The contract’s choice-of-law clause makes it plain enough that a “court having jurisdiction” to enforce the award in question is the Oklahoma state court in which C&L filed suit. By selecting Oklahoma law (“the law of the place where the Project is located”) to govern the contract, App. to Pet. for Cert. 56, the parties have effectively consented to confirmation of the award “in accordance with” the Oklahoma Uniform Arbitration Act, id. at 46 (“judgment may be entered upon [the arbitration award] in accordance with applicable law”); Okla. Stat., Tit. 15, §802.A (1993) (“This act shall apply to .... a provision in a written contract to submit to arbitration any controversy thereafter arising between the parties.”).
The Uniform Act in force in Oklahoma prescribes that, when “an agreement .... provid[es] for arbitration in this state,” i.e., in Oklahoma, jurisdiction to enforce the agreement vests in “any court of competent jurisdiction of this state.” §802.B. On any sensible reading of the Act, the District Court of Oklahoma County, a local court of general jurisdiction, fits that statutory description.
In sum, the Tribe agreed, by express contract, to adhere to certain dispute resolution procedures. In fact, the Tribe itself tendered the contract calling for those procedures. The regime to which the Tribe subscribed includes entry of judgment upon an arbitration award in accordance with the Oklahoma Uniform Arbitration Act. That Act concerns arbitration in Oklahoma and correspondingly designates as enforcement forums “court[s] of competent jurisdiction of [Oklahoma].” Ibid. C&L selected for its enforcement suit just such a forum. In a case involving an arbitration clause essentially indistinguishable from the one to which the Tribe and C&L agreed, the Seventh Circuit stated:
There is nothing ambiguous about th[e] language [of the arbitration clause]. The tribe agrees to submit disputes arising under the contract to arbitration, to be bound by the arbitration award, and to have its submission and the award enforced in a court of law.
The [tribal immunity] waiver .... is implicit rather than explicit only if a waiver of sovereign immunity, to be deemed explicit, must use the words ‘sovereign immunity.’ No case has ever held that.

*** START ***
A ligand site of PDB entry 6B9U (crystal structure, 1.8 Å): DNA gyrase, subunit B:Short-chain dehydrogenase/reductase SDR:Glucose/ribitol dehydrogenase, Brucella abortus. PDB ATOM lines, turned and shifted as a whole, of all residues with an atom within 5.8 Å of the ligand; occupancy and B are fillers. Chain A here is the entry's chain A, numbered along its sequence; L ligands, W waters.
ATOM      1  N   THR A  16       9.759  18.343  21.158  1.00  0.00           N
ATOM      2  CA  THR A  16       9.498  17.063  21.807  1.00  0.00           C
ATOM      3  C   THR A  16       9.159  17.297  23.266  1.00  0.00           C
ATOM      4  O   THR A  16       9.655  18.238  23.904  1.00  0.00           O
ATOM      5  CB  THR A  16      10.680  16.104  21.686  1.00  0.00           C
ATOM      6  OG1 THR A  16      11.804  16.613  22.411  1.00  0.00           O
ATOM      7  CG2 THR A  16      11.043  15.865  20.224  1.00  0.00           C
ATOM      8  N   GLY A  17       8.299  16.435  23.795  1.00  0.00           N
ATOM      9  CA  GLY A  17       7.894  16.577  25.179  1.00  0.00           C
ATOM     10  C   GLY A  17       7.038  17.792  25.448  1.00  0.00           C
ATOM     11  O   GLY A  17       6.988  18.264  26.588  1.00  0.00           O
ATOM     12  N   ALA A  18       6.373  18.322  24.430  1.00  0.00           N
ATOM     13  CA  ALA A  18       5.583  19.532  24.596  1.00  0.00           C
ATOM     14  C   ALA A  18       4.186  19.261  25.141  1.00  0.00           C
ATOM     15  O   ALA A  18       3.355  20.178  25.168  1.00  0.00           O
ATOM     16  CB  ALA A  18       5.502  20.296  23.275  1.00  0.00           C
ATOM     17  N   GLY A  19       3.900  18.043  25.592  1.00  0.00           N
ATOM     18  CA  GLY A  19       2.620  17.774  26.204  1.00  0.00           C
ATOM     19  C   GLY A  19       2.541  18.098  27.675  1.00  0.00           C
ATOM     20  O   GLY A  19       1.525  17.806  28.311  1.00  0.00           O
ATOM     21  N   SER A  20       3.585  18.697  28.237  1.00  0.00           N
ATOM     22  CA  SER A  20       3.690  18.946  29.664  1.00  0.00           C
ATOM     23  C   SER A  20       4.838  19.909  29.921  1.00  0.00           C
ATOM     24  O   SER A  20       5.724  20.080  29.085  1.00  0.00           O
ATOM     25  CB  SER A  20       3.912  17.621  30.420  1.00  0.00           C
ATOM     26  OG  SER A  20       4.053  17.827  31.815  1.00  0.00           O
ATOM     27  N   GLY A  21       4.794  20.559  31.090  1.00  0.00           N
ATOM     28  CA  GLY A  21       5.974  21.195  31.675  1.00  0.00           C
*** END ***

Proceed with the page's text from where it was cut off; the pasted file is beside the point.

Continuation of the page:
Sokaogon, 86 F.3d, at 659—660.
That cogent observation holds as well for the case we confront.
The Tribe strenuously urges, however, that an arbitration clause simply “is not a waiver of immunity from suit.” Brief for Respondent 13. The phrase in the clause providing for enforcement of arbitration awards “in any court having jurisdiction thereof,” the Tribe maintains, “begs the question of what court has jurisdiction.” Id., at 22. As counsel for the Tribe clarified at oral argument, the Tribe’s answer is “no court,” on earth or even on the moon. Tr. of Oral Arg. 32—33. No court – federal, state, or even tribal – has jurisdiction over C&L’s suit, the Tribe insists, because it has not expressly waived its sovereign immunity in any judicial forum. Ibid.; cf. Sokaogon, 86 F.3d, at 660 (facing a similar argument, Seventh Circuit gleaned that counsel meant only a statement to this effect will do: “The tribe will not assert the defense of sovereign immunity if sued for breach of contract.”).
Instead of waiving suit immunity in any court, the Tribe argues, the arbitration clause waives simply and only the parties’ rights to a court trial of contractual disputes; under the clause, the Tribe recognizes, the parties must instead arbitrate. Brief for Respondent 21 (“An arbitration clause is what it is: a clause submitting contractual disputes to arbitration.”). The clause no doubt memorializes the Tribe’s commitment to adhere to the contract’s dispute resolution regime. That regime has a real world objective; it is not designed for regulation of a game lacking practical consequences. And to the real world end, the contract specifically authorizes judicial enforcement of the resolution arrived at through arbitration. See Eyak, 658 P.2d, at 760 (“[W]e believe it is clear that any dispute arising from a contract cannot be resolved by arbitration, as specified in the contract, if one of the parties intends to assert the defense of sovereign immunity .... The arbitration clause .... would be meaningless if it did not constitute a waiver of whatever immunity [the Tribe] possessed.”); Val / Del, 145 Ariz., at 565, 703 P.2d, at 509 (because the Tribe has “agree[d] that any dispute would be arbitrated and the result entered as a judgment in a court of competent jurisdiction, we find that there was an express waiver of the tribe’s sovereign immunity”); cf. Rosebud Sioux Tribe v Val-U Constr. Co., 50 F.3d 560, 562 (CA8 1995) (agreement to arbitrate contractual disputes did not contain provision for court enforcement; court nonetheless observed that “disputes could not be resolved by arbitration if one party intended to assert sovereign immunity as a defense”).